I had the same problem in my truck. Replaced the starter relay (not a solenoid in my truck, and that makes a difference) on a guess and it was fine- then a month later turned had the same problem. Arced out when I tried to jump it. Turned out to be the battery, even though it wasn't old and registered fine voltage. I had been rear-ended and I guess there was a loose plate on the bottom inside of my batttery that sometimes shifted and caused an intermittent live short. Everyone told me it was the alternator or voltage regulator, I never bothered with those after following the book. Get a Haynes electrical manual to trouble shoot, it's the bomb! Been fine for almost a year now- never would have guessed if I hadn't followed the steps in that book.
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Open hood and look at left side of engine compartment. Find the braid jumper going from engine block to fender. Grab hold and wiggle. It may be loose from corrosion at the fender end. If possible tighten. If not replace with a new heavy jumper from block to body of car. This a major design flaw since battery charging current and starter current is forced through this skimpy wire and connection. I replaced battery and alternator twice before discovering this defect.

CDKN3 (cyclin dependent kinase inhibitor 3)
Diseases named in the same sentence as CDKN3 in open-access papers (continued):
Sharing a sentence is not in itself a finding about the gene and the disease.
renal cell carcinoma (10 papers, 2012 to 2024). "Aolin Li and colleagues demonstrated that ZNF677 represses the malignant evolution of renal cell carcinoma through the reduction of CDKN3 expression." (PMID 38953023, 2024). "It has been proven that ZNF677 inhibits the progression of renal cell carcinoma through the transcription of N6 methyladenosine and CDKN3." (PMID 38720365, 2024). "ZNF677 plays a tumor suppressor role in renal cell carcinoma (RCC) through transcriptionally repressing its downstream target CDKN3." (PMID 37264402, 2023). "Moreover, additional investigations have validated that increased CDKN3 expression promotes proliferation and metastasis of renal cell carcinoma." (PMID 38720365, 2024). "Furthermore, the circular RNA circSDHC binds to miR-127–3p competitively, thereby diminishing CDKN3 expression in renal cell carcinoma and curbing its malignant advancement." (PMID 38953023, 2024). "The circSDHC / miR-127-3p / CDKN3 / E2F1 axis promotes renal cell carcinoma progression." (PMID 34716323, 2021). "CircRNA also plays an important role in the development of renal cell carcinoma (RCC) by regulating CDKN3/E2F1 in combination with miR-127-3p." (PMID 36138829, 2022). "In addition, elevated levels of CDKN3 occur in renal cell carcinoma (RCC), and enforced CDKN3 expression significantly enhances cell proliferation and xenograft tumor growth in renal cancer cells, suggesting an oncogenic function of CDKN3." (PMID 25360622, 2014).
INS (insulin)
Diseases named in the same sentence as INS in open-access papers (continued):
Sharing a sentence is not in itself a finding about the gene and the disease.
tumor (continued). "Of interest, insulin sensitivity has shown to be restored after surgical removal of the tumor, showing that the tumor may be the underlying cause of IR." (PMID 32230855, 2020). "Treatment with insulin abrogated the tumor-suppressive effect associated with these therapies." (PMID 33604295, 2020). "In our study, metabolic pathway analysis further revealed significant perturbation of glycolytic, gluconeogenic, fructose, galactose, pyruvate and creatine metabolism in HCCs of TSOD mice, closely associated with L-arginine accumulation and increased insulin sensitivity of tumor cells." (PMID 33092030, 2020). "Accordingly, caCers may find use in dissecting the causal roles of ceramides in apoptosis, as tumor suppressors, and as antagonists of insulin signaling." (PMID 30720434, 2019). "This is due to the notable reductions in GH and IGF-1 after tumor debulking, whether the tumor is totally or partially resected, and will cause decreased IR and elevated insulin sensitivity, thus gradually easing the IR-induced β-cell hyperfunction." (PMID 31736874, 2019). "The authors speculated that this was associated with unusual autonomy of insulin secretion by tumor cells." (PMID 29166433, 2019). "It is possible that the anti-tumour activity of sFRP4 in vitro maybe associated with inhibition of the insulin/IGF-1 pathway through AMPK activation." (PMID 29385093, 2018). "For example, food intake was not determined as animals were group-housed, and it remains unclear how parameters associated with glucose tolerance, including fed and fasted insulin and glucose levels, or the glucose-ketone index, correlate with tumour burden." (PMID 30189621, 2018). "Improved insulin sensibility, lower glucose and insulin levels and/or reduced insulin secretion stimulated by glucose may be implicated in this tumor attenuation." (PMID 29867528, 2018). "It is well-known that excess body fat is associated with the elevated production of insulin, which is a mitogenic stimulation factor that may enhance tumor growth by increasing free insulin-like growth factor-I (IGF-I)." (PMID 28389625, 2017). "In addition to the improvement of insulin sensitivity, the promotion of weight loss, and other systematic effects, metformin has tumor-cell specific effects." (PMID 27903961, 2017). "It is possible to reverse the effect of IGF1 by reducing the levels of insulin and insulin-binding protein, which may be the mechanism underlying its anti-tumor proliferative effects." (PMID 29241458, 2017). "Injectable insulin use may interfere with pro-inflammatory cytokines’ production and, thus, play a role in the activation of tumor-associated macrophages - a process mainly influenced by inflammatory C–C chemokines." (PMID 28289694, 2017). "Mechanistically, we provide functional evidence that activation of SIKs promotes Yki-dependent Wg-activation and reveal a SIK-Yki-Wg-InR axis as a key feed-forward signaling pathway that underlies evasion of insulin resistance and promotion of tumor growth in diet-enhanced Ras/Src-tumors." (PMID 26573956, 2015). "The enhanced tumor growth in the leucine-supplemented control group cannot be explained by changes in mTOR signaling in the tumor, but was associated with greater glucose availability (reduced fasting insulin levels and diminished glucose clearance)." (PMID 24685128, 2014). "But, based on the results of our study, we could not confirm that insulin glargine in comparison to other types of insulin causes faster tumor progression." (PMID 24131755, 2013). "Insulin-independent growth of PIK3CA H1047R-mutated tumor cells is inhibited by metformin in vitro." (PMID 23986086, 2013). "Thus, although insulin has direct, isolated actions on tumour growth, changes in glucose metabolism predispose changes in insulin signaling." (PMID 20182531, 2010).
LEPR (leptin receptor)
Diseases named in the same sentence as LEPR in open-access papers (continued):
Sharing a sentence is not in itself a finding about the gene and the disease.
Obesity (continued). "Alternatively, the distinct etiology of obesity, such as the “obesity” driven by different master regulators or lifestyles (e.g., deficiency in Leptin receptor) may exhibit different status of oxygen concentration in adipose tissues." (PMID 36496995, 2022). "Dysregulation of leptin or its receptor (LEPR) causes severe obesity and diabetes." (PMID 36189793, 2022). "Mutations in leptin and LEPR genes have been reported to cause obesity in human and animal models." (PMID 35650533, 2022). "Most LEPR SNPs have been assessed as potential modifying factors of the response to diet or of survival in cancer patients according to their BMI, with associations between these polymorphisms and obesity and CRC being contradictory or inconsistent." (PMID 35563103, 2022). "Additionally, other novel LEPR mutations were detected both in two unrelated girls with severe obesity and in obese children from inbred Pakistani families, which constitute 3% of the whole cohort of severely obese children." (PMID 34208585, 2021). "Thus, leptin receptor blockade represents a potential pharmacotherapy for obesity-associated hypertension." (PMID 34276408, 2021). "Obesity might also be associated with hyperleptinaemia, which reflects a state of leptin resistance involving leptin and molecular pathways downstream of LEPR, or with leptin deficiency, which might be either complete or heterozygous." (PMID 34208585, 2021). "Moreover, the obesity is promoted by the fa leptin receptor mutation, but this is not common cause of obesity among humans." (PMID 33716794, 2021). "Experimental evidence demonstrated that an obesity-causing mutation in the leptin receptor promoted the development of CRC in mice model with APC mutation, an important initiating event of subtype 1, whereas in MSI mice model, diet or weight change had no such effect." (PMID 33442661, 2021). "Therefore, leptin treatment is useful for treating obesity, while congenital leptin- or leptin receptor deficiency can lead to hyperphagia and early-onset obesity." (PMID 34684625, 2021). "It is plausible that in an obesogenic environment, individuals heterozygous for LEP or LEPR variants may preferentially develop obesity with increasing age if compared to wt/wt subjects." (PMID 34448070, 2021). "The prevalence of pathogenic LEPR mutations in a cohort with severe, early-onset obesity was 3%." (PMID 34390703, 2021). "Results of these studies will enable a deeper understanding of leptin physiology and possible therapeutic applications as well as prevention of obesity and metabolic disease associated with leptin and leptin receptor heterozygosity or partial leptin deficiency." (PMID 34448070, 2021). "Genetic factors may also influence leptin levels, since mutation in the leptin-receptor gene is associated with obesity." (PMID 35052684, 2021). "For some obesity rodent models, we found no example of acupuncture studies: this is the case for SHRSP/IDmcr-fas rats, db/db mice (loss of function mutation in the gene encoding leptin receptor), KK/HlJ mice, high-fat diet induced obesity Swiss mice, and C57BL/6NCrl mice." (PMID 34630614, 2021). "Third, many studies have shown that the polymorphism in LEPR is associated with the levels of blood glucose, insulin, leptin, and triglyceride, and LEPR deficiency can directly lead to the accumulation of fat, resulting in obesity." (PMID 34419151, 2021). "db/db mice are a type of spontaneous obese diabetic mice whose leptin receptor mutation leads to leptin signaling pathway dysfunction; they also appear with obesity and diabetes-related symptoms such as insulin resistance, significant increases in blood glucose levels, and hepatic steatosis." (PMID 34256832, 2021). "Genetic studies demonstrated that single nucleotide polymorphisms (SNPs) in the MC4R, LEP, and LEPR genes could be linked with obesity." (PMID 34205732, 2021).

Even a new battery will go dead if the car is running on the battery instead of the alternator. Check alternator output. First charge the battery up. Then check voltage with a meter from Harbor Freight ($3). Should be 12.5. The start engine and rev it up. Should go over 14. But also clean and grease battery terminals, alternator terminals, and check engine ground strap.
If there is no power from battery to altenator, than the altenator is bad. Even some new ones can do that. Do check all your battery cable wires including ground wires. Make sure they are all clean. also tight.
I would change all three. alittle expensive, but on this old of a vehicle I would not waste time and trouble. if this doesnt work then maybe some ignition problems. But i would guess that battery, starter, alternator, should do the trick
I would first have the alternator checked by an auto electrician to ensure it is working correctly and is providing the correct volume of current. It may be faulty and when driving you will be drawing battery power instead of power from the alternator to run the electrics. This will drain the battery.
Alternators do not last forever and if you are still running the original unit it is likely to be on it's last legs and you will need a replacement unit.
starter wont click because there's not enough "juice" to turn it over. this isnt because of the battery as you have just replaced it. it is due to a bad alternator recharging the battery as you drive. if it were only a fuse it would be the solenoid in the starter. but if it had started after you installed the battery then its not the solenoid. solution: buy a refurbished alternator and